|photo by tomi tapio|
I attended my first Writers' conference this weekend in Springfield, Missouri, organized by the Ozarks Romance Authors. I might not have considered traveling from Rhode Island for the conference, but a member called to let me know I was a finalist in their writing contest in the YA division, and she invited me personally to attend. That meant a lot to me. My sister also lives in a nearby town, so I was in!
I remember a time not too long ago, when the whole idea of attending a writing conference terrified me. I knew they were a good idea for any writer serious about making it a career, and I certainly am, but I was worried that I'd be too lost-- wandering around not knowing what to do or say. I was especially afraid of pitching to agents.
Now I can say that I never have to do that for the first time ever again. Like most things we fear in life, it wasn't as bad as I expected. Well, I was pretty bad-- at least at the first pitch meeting. I was scheduled to meet with both agents who attended, thanks to an awesome new author friend, Cecily White, the conference chairperson.
I anchored the news on television for 12 years, so you might not think I'd be nervous speaking across a table in a small room to just one woman. I was. When I first started reporting on tv, I was so keyed-up I had to throw up before going on the air live. Every time. I once threw up in front of the governor of Mississippi one minute before a live interview. Breath mint anyone?
No, I didn't literally throw up everywhere during my first pitch meeting, but figuratively, I kind of did. I found myself talking on and on about things I hadn't even meant to mention and forgetting entirely about important things I should have said about my book. I've read in agent blogs that pitch meetings are not the end of the world-- a single one will not make or break your career as an author, and most agents end up requesting pages no matter how much you fall apart. But still, when you're talking about your own little creation, that you want so much to someday reach your target audience and perhaps even make money in the process, the nerves are there.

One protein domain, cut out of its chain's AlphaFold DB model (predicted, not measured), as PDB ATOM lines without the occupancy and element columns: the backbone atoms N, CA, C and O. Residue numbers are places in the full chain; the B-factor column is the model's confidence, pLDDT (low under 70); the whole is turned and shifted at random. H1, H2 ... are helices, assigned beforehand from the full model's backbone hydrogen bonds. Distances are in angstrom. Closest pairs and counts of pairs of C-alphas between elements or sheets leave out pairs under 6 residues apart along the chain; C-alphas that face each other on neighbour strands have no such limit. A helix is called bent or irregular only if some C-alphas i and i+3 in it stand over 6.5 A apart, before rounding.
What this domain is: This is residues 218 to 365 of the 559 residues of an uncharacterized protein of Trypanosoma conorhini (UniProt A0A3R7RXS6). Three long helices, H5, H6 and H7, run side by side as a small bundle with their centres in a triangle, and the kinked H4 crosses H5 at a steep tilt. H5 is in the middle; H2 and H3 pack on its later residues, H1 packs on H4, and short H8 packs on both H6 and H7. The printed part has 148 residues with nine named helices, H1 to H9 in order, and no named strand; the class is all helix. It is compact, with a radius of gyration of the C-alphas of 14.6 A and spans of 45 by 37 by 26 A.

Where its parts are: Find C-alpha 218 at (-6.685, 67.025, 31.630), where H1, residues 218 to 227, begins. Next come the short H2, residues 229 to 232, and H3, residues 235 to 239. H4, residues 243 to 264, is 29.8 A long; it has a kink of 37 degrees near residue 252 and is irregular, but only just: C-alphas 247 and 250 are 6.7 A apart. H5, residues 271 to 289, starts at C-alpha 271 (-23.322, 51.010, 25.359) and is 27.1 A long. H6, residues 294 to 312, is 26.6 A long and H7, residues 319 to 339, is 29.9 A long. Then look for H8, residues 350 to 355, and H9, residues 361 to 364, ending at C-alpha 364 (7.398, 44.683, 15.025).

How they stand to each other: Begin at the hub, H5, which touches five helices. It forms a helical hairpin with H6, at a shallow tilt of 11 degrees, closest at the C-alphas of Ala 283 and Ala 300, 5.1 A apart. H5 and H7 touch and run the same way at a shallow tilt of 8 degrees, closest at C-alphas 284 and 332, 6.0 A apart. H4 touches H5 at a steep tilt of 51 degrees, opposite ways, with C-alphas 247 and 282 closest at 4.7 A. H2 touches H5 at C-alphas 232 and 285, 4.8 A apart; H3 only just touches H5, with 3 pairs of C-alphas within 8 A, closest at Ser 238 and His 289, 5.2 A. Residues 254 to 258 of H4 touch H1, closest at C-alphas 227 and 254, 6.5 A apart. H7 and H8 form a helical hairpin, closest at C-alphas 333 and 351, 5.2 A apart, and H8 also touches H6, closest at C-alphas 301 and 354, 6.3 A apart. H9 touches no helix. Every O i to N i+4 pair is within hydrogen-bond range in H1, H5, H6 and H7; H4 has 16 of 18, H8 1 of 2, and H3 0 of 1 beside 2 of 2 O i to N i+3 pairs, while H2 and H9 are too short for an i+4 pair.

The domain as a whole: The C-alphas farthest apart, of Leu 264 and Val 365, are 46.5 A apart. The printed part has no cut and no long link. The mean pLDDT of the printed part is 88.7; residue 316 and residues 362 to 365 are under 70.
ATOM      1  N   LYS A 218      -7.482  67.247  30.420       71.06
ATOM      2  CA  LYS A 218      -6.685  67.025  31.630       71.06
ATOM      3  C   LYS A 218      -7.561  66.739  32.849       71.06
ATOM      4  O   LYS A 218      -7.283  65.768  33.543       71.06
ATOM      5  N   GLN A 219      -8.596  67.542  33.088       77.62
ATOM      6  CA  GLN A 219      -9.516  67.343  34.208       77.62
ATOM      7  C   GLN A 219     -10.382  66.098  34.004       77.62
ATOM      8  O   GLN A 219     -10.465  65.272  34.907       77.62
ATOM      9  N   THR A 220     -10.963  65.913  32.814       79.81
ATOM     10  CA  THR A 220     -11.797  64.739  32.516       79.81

I lived through it, and she did indeed ask to see my first 30 pages, but I know I did a poor job of selling it to her, and I didn't perceive a lot of enthusiasm on her part. Thank goodness I had another pitch session an hour later. Even with just one under my belt, it was so much easier. This time when I entered the room, the agent smiled at me, I smiled at her, and we proceeded to have a semi-normal conversation. I was able to talk about the most important parts of my book, my hook, what sets the story apart from everything else out there. She asked questions, nodded and smiled, laughed at the appropriate places. She asked questions for which I actually had good answers. When our time was up, she said the book sounded really interesting and she'd love to see the first fifty pages and synopsis. I'll be sending that to her this week. I know it may not lead to an agent-client relationship with her-- she has to not only love my ideas, but also my writing, and she has to feel that mine is a book she can sell. But based on our meeting ( I really liked her personally) and what I know of her from the agent-author panel I watched later in the day, I think we'd work well together, and I feel hopeful.
It was a long day. A GOOD long day and there's so much more to talk about. In my next post, I'll tell you about the YA group critique session (my first of course) I took part in. It was led by an awesome multi-published author who says exactly what she thinks. In the meantime, keep writing- and good luck!